• Posted February 25, 2014 at 6:18 pm | Permalink

      Thinking it through…assuming the water was already here, with all that heat there’d be an awful lot of steam, and I’d guess near 100% humidity everywhere. That would seem, in turn, to suggest that dew would condense on any surface cool enough to not re-vaporise the water. Even between Biblical-style torrential downpours, I’d expect the oceans to fill quite rapidly just from a perpetual mist / drizzle.

      And, when one thinks of it in those terms, it would seem like the miracle would be for life to not arise….

      b&

    • gravelinspector-Aidan
      Posted February 26, 2014 at 7:41 am | Permalink

      The only way to get surface water deep enough to cause partial melting of rocks is along subduction zones

      Well …
      In our current plate tectonic regime, yes. However it is commonly accepted that the higher heat flow of the early Earth (consequent on a lot of the medium-half-life nuclei being more common then) lead to a distinctly different style of tectonics. What that style was is a much more difficult question. And very unsettled. When the styles changed is also an open question.

  11. Posted February 25, 2014 at 6:03 pm | Permalink

    U-Pb dating using zircons has been done for years and is a standard geological technique, though the methods and supertoys change. That might not be obvious from the article. The big news is the extreme age of the zircon.

    Note that the age is that of the zoned part of the crystal, not necessarily the overgrowth (gray rim in the photo) or the rock that contained the zircon! Zircons can weather out of the original igneous host rock, such as a granite, and be “recycled” into sedimentary rocks which can be metamorphosed and still sometimes preserve the original U-Pb values in the crystal.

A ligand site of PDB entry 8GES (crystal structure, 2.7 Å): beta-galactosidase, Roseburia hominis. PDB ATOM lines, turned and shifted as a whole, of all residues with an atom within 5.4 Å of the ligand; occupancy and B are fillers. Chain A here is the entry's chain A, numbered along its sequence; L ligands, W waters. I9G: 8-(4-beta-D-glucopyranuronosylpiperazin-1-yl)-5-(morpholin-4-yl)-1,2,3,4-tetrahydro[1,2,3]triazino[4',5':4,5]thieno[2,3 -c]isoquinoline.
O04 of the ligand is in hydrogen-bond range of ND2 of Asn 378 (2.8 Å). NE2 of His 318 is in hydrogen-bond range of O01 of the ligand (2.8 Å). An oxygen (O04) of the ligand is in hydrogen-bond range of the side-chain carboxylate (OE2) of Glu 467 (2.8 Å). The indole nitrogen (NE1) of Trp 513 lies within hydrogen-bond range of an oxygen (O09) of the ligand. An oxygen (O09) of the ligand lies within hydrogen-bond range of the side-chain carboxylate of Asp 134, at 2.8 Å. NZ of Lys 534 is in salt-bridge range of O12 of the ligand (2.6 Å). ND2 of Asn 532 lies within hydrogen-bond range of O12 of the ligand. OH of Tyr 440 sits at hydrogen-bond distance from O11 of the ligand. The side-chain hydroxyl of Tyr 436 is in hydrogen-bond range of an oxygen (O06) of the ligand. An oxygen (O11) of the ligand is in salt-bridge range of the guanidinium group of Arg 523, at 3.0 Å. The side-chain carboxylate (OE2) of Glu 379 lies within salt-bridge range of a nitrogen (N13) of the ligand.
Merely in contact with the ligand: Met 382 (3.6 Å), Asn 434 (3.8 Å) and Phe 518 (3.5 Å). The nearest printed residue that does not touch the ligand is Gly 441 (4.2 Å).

Mineralogy data for zircon (and 1661 photos!):

    http://www.mindat.org/min-4421.html

  12. Steve Gerrard
    Posted February 25, 2014 at 8:35 pm | Permalink

    “a 4.4-Gyr-old Hadean zircon”

    I had not seen years reported in Gigs before this. Nice high-tech touch. Amazing technology, too.

  13. marksolock
    Posted February 25, 2014 at 9:22 pm | Permalink

    Reblogged this on Mark Solock Blog.

  14. romanticrationalist
    Posted February 25, 2014 at 9:37 pm | Permalink

    I was surprised (and very happy) to find that the paper was available for download. My undergrad degree is in “Interdisciplinary Sciences” (I started as an EE major but all that rapid fire math was just too much for my ADD-addled brain) and I was required to take upper-level courses in a number of disciplines. I was continually frustrated by how difficult it was to obtain full-text, peer-reviewed papers in the earth sciences. I eventually concluded that the reason it was rather easy to find papers in high-energy physics (e.g. http://arxiv.org/) was easy was because nobody is likely to get rich after confirming the existence of the Higgs mechanism, but there are fortunes to be made out of digging stuff up out of the ground-hence the frequency of earth science research being behind pay-walls.

  15. infiniteimprobabilit